Record high petrol prices and the prospect of a further 11.5 cent rise per litre in July is a "kick in the teeth" for one Auckland midwife.

Sandy Grey says midwives are given the same amount of funding per client regardless of whether they ended up needing to visit a new mum three times or 30.

It's already a struggle to get that base pay to cover her $100-a-week petrol costs.

91-octane fuel rose to $2.30 a litre at some petrol stations yesterday and there have been predictions prices could continue to rise thanks to a depreciating kiwi dollar and the rising price of crude oil globally.

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"The rising petrol prices feels like just another kick in the teeth for me and another thing like, oh my God, what is going to happen to this service?"

Auckland woman Sandy Grey has been working as a midwife, helping mums and their babies. Photo / Supplied
Auckland woman Sandy Grey has been working as a midwife, helping mums and their babies. Photo / Supplied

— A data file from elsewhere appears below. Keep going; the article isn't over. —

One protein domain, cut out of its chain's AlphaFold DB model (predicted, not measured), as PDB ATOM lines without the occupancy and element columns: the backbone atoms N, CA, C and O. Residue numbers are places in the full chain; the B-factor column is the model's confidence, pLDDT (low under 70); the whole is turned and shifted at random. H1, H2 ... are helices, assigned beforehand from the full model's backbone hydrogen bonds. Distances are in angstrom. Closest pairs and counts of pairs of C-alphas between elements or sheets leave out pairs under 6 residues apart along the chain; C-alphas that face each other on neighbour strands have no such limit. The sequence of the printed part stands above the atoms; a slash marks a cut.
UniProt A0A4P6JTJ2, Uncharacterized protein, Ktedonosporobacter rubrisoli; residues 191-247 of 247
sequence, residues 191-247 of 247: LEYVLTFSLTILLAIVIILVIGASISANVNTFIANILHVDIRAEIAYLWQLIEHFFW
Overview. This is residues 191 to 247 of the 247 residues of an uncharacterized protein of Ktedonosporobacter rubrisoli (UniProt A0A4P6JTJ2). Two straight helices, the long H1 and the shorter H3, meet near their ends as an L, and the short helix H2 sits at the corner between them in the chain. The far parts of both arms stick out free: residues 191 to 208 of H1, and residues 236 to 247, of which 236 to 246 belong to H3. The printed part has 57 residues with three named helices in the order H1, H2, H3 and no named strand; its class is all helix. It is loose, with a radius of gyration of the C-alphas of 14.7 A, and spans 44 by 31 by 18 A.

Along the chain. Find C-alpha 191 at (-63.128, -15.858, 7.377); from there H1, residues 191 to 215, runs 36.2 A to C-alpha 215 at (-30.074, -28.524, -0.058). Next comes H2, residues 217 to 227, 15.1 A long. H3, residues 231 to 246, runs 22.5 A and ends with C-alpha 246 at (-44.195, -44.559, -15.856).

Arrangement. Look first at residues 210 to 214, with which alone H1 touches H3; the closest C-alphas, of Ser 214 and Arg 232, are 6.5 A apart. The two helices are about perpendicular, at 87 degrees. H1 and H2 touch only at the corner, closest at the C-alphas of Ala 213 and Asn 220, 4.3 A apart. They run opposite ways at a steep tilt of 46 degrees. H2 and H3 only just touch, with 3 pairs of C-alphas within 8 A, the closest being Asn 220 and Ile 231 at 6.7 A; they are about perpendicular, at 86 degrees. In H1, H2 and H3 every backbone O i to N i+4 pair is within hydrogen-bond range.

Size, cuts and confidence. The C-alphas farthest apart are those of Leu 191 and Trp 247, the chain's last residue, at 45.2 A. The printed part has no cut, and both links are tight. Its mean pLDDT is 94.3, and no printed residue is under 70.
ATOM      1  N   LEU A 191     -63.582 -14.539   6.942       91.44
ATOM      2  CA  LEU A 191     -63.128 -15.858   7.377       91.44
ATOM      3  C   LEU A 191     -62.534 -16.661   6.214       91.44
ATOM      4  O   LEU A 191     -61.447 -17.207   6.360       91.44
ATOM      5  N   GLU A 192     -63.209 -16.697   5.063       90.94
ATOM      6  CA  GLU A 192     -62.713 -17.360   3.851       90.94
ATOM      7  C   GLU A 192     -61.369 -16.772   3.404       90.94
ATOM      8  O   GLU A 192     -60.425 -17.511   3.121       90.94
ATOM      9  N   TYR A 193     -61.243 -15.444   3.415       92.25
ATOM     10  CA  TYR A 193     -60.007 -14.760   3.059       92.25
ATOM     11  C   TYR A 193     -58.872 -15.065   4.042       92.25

Grey visits each new mum on average seven to 10 times in the six weeks she is paid to deliver post-natal services, and sometimes much more.

"There's no distinction."

Grey, who has been a midwife since the mid 1980s, remembers midwives were allowed to claim for mileage until the late '90s.

"Which is how most other businesses operate, don't they? They accept there's travel costs involved, not just your time.

"Midwives don't get that."

Plumbers and builders - anyone who travels to people's homes to deliver their service -charges for travel, she says.

"Why does the Government think it's okay not to pay us a travel fee?"

With the Budget not delivering the pay increase she'd hoped for, rising travel costs and the prospect of the regional fuel tax have her feeling dejected about the future.

The bump in pay for jobs involving rural clients is good but doesn't acknowledge the fact terrible Auckland traffic can increase petrol use just as much, Grey says.

"You're stop-start, stop-start, stop-start - you know it uses more petrol."